What good is the most beautiful garden if it does not offer a place to linger? In a romantic garden, retreats in the form of benches, gazebos, pergolas, summerhouses or garden sheds are not only very popular, but obligatory for relaxing amidst the splendor of the flowers. Create small seating niches, which are discovered by magnificent greenery (eg, lilac bushes, shrub roses) only at second glance. Or have nostalgic pergolas, pavilions or arbors covered with woodland vines, blue vine, wild wine, climbing roses or ivy. Wrought-iron round arches are beautiful companions for your little oasis of well-being. Tip: Create a garden for all the senses and consciously incorporate smells and sounds into your design. For example, with the help of fragrant flowers near a seat, a birdbath or a babbling brook in the immediate vicinity.
Plants and flowers for the romantic garden
Opulent blooms for nostalgic garden romance: with these plants and perennials, you’ll quickly get into the swing of things.
Mix of tall and low-growing plants
What seems so random and playful is planned from the ground up. “Mixed border” is the name given in England to perennial planting with staggered heights and a well-thought-out color concept that you can use for your design. Instead of lining up a lot of stiff perennials (e.g. delphinium, lupine), it pays to cleverly use half-height gap fillers with filigree stems or grasses:
Catmint (Nepeta cataria)
baby’s breath (Gypsophila)
Low-growing flame flower (e.g. Phlox divaricata)
Jewelweed (Cosmos bipinnatus)
Spider flowers (Cleome spinosa)
Put a lot of flowers with small bloom
Small-flowered flowers not only have a very romantic effect, but are also a welcome change in perennial beds without distracting from roses or flowering giants such as bearded iris. In addition to catnip, columbine, cranesbill and baby’s breath are also suitable:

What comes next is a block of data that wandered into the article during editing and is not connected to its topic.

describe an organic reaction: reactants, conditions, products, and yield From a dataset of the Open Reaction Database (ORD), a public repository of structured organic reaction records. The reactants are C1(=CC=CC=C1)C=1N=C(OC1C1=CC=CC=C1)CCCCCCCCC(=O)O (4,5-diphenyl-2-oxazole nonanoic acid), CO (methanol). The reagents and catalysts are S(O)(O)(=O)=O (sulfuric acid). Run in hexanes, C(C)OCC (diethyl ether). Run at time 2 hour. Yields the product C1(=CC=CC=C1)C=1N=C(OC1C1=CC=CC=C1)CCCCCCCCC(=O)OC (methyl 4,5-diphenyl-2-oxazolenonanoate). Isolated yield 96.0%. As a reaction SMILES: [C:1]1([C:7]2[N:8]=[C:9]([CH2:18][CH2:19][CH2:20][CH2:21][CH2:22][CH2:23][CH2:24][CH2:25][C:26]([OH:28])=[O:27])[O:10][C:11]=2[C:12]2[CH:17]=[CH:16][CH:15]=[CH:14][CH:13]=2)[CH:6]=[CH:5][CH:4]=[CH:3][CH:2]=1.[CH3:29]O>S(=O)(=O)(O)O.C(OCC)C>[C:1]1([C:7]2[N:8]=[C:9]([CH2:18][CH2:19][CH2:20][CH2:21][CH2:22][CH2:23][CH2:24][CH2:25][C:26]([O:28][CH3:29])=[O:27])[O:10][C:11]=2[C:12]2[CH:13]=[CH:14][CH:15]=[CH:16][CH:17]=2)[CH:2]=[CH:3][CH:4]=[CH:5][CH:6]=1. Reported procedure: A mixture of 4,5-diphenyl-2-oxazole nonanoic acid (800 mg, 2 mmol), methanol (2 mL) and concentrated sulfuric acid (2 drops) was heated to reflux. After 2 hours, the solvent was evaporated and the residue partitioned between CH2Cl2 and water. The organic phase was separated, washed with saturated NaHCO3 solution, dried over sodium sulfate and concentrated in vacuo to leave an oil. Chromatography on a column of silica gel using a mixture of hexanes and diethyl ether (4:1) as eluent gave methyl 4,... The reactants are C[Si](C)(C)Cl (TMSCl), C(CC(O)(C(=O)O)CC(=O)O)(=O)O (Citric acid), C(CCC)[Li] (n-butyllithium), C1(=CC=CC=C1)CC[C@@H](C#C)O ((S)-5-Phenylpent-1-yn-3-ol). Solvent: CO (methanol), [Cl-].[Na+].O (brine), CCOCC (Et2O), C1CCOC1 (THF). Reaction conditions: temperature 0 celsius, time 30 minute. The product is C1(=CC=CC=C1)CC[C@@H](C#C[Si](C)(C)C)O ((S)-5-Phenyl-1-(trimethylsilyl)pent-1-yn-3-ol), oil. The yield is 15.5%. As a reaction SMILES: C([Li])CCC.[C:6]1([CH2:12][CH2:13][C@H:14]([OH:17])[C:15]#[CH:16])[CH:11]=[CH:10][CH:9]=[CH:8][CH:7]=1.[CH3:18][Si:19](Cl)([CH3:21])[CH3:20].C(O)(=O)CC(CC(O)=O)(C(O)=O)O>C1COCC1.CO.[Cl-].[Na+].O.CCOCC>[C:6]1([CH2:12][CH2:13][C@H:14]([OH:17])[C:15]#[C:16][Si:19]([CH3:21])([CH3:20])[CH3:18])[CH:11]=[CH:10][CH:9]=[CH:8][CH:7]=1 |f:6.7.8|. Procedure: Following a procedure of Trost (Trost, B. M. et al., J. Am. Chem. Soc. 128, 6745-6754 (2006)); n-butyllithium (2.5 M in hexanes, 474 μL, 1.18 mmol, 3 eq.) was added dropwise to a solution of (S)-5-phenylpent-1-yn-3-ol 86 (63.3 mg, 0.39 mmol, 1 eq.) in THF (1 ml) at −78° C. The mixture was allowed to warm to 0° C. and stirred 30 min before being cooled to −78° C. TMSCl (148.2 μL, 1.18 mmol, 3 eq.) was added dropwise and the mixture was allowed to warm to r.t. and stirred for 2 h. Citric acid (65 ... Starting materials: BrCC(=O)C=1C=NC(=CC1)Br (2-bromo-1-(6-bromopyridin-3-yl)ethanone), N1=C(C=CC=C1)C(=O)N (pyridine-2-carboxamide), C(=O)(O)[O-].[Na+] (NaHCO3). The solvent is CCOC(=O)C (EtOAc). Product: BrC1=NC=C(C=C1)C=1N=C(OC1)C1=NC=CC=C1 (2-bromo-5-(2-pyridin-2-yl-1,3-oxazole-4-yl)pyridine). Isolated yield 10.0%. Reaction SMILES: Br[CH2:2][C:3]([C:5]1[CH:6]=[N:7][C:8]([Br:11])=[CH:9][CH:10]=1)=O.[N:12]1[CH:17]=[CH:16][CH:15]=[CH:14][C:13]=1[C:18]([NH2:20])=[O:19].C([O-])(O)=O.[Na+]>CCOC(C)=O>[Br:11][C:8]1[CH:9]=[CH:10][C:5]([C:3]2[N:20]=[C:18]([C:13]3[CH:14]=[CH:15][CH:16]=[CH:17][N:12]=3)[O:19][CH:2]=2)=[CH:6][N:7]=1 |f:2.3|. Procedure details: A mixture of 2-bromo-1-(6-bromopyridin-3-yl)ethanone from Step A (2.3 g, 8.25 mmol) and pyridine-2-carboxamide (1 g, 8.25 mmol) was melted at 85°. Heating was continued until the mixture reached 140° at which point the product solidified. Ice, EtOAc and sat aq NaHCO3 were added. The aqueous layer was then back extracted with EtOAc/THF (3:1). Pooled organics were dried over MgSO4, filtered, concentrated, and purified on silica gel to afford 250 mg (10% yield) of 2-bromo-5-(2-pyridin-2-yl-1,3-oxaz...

Noble Thistle (Eryngium)
Blue rue (Perovskia)
Woolly-pear (Stachys byzantina)
Evergreen and climbing plants
Foliage ornamental and climbing plants accentuate the lush blooms in a romantic garden. Their noble but unobtrusive green leaves accentuate the delicate flower colors in their surroundings and make them really shine.
Ivy (Hedera helix)
Purple bellflower (Heuchera)
Wild vine (Parthenocissus quinquefolia)
Cushion silverweed (Artemisa schmidtiana ‘Nana’)
Flowering climbers are also a nice addition to arches and overgrown pergolas:
Chinese Blue Vine (Wisteria sinensis).
Climbing hydrangea (Hydrangea petiolaris)
Perennials with lush flowers
Large-flowered and lush it should be, the splendor of flowers in the romantic garden. Suitable for this purpose are, among others:
Shrubs, hedges and woody plants
Whether used as privacy screens or playful details, hedges and shrubs can be used in a variety of ways for garden design. Cut them into sweeping shapes to further match the romantic theme of the garden:
Small ornamental apple (e.g. ‘Golden Hornet’).
Kolkwitzia (Kolkwitzia amabilis)
Box (Buxus sempervirens)
Laurel (Laurus nobilis)
Bergilex (Ilex crenata)
Fragrant herbs and flowers
A garden that appeals to all the senses comes closest to the romantic ideal. Especially suitable for this purpose are fragrant herbs and delicate flowers such as:
Fennel (Foeniculum vulgare)
Lavender (Lavandula angustifolia)
Rosemary (Salvia rosmarinus)
Catmint (Nepeta cataria)
Roses – the supreme discipline in the romantic garden
Elegant, delicately fragrant and the epitome of love and romance: the rose is the centerpiece in romantic garden design. Historic roses or English roses, with their rich abundance of blossoms, are particularly enticing for this style, as are old shrub rose varieties and climbing roses. Tip: If you want to garden close to nature, make sure to plant single-flowering roses like the pink-flowering ‘Lawinia’.
I have 30 years of experience and i started this website to see if i could try and share my knowledge to help you.
With a degree a Horticulture BSc (Hons)
I have worked as a horticulture specialist lead gardener, garden landscaper, and of course i am a hobby gardener at home in my own garden.
Please if you have any questions leave them on the article and i will get back to you personally.